Build long-lasting, more connected relationships with the customer that will keep you in contact with them. You have to be present and open up as a brand. Tell them the story of your business, your products, your archives, your team, your ethics. It’s imperative that you share your brand values, because that is what is driving consumer purchase decisions. Note: If you are thinking about what matters to customers, sustainability should be firmly on your radar. The movement of conscious consumption has been hugely accelerated by COVID-19.


Provide new services or products that meet the customers' needs now. If you are a beauty brand, offer workshops on how to do the ultimate at-home facial. Provide self-isolation gift packages that people can send to loved ones. Recipe box company, Mindful Chef, has just launched a new one-off Care Box in response to customer behaviour, that enables you to send someone a package of fresh food.

Also, involve customers in your brand in new ways and offer them activities to pass the time. Fashion brand, Dundas, has launched an illustration competition, encouraging anyone to share their artistic interpretation of any Dundas piece with the chance to be featured at Conde Nast College. Jewellery brand, Maya Magal, invited their audience to design their own ring, with the winning design being made and delivered.


Support the wider community — most importantly your staff, keyworkers and those who are vulnerable. Customers want to understand how you are keeping your teams safe, and also how you are doing what you can to thank those on the front line and help those in need. This is a great place for collaboration - smaller brands are working together on charity initiatives, whilst bigger brands are completely rewiring their companies to produce PPE. All of this will be remembered when we are on the other side.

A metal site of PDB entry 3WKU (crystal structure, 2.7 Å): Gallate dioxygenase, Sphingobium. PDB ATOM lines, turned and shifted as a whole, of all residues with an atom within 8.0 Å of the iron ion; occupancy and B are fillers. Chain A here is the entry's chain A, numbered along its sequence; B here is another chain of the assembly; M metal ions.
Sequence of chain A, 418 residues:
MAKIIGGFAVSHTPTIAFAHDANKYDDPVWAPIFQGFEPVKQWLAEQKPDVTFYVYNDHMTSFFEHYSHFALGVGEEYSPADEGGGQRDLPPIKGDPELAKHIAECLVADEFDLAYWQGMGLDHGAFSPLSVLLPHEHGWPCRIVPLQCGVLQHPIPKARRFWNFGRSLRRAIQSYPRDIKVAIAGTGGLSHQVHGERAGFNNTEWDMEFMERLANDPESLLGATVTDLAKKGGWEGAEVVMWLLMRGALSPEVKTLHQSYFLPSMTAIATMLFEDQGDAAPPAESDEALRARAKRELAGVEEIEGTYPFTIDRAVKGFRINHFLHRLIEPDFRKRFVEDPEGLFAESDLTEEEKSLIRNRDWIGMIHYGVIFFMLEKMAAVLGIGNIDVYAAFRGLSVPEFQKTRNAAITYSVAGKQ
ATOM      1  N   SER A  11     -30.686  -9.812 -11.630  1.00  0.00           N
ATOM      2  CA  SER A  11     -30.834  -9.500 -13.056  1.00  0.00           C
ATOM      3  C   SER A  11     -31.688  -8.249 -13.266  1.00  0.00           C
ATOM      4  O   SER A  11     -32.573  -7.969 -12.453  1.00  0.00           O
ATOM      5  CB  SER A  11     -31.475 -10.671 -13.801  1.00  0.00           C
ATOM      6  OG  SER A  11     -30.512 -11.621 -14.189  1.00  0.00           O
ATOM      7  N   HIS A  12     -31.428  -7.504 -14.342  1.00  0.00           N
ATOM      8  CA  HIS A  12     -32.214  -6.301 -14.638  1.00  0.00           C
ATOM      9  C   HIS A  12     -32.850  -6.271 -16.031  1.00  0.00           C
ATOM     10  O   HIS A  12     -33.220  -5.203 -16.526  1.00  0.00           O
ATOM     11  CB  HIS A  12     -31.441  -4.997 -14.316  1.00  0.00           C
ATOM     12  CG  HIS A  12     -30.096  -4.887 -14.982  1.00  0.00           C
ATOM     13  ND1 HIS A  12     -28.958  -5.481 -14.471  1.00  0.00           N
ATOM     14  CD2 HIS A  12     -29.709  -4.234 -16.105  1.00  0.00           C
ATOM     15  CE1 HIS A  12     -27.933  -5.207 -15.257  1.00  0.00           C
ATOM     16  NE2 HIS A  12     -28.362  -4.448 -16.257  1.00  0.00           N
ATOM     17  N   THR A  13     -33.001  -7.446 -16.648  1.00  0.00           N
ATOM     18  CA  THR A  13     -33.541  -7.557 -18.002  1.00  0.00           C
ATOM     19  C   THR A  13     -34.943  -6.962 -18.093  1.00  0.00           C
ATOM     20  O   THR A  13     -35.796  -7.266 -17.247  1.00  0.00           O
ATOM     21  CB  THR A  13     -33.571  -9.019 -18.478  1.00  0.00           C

In summary, listen to customers, put them at the heart of your business and your communications, and be genuine and engaging. Every brand should now consider itself in the service industry, as we come together to help each other through this challenging time.


Hannah Spicer

Hannah Spicer is an E-commerce and Digital Marketing Consultant with over 15 years experience working at fashion and luxury retailers, including Harvey Nichols, Stella McCartney and Kurt Geiger. She launched [Hannah Spicer Consulting]( in June 2019, to help brands develop their e-commerce businesses to achieve increased revenue and active customer base.

Recommended reading

27 March 2020


Brands’ COVID-19 Responses

23 March 2020


E-commerce Quick-wins Through COVID-19

Popular articles

11 October 2021


Everything You Need to Know About Shopify Markets

29 September 2021


The Brands Using Tech to Make E-Commerce More Socially-Conscious

14 September 2021


Buy Now Pay Later Solutions for Your Shopify Plus Store

11 August 2021


Hierarchy of E-Commerce UX Needs

20 July 2020


How to Sell Internationally with Shopify

02 November 2020


Migrating from Magento to Shopify Plus

05 August 2019


Headless Commerce Using Shopify Plus

25 September 2020


Why Shopify Plus?

02 March 2020


Biggest Brands on Shopify

22 April 2020


35 Ways to Improve Your E‑Commerce Conversion Rate

01 March 2019


Shopify Plus: Multi-Store vs Multi-Currency

26 June 2020


Brands Selling Internationally on Shopify

09 October 2019


CCPA and Shopify: What it is and How it Affects my Store

14 August 2020


Everything you Need to Know About ADA and Shopify

21 July 2019


101 Best Shopify Stores for Design Inspiration

Be the first to hear about what’s hot in e‑commerce and Shopify Plus. Straight to your inbox.

By providing your email, you agree for us to contact you via email with e‑commerce advice. Your data is stored securely and we never pass it on to third parties.